The second possibility: he is doing something weird and random with an odd bluffing hand. This is something we have to consider with Type 4 players.
Another factor for Gaehl to consider is the strength of his own hand in this spot. Even against a strong player, Gaehl’s set of eights is likely too good to fold in this spot. Gaehl still might have the best hand, and can also draw to a full house on the river. Against a Type 4 player, it’s a slam-dunk call.
Gaehl folds, however, and Nagy’s unconventional bluff gets through.
What do you think of Gaehl’s fold with a set?
Let us know in the comments below.
Darren Elias joins the Upswing Poker team as one of the most successful poker tournament players in the history of the game.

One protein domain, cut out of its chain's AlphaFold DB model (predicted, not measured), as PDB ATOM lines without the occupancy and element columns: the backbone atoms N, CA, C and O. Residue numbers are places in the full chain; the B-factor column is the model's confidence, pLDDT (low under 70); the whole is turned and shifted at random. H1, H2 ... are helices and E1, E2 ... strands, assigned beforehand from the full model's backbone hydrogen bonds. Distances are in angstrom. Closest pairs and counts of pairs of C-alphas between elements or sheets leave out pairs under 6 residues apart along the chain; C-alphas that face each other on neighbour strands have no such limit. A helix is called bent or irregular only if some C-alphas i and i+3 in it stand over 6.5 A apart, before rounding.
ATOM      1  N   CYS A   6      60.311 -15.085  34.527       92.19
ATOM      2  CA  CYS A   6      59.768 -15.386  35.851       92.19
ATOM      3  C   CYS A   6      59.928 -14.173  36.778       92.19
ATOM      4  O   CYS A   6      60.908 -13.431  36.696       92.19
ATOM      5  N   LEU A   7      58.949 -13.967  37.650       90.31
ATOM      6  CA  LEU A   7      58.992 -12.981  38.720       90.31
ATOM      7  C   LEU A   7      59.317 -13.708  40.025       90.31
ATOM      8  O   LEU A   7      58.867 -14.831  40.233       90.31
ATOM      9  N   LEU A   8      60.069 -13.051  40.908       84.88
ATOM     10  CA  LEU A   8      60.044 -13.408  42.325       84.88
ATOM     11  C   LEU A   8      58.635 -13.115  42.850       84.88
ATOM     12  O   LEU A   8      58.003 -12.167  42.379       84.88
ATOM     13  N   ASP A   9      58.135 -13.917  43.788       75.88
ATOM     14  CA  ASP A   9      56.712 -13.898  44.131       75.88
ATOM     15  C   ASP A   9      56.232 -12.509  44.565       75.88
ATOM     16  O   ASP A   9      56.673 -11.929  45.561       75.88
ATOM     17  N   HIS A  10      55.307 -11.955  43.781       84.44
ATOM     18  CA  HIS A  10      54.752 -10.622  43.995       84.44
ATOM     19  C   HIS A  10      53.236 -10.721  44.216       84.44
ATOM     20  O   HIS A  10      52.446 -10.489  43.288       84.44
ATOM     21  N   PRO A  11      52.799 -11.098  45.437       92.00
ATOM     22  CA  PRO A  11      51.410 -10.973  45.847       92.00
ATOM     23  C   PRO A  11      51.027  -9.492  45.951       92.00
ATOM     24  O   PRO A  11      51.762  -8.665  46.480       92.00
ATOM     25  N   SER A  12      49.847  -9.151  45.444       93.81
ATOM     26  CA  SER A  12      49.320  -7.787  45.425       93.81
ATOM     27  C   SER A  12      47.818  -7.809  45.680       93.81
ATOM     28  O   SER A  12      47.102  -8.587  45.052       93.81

He holds the record for most World Poker Tour titles (four and counting), and has more than $11 million in live tournament earnings to his name. He’s also fresh off a $313,000 win against the world’s best players at the US Poker Open.
His next video (and accompanying article) comes out next week on this blog and the Upswing Poker YouTube channel.
If you missed Darren’s first video/article, check it out here: Should Tom Dwan Fold Pocket Queens In This $1 Million Buy-In Hand?
Elias has teamed up with fellow Upswing Coach and elite tournament pro Nick Petrangelo for an upcoming course, which is a must-watch for all serious tournament players.
The new course, titled The Road To Victory: The Ultimate Tournament Course, includes learning materials for players of all experience levels, with Elias and Petrangelo providing insights based on years of high-stakes play both live and online.
This course offers something different from the usual solver-heavy poker training materials, focusing more on exploits, the tournament journey from early stages to the final table, ICM, and maximizing profit against the real players at the table.
Get the strategies you need to consistently make it to the money, avoid unnecessary bust outs, and find the path to victory through each stage of a tournament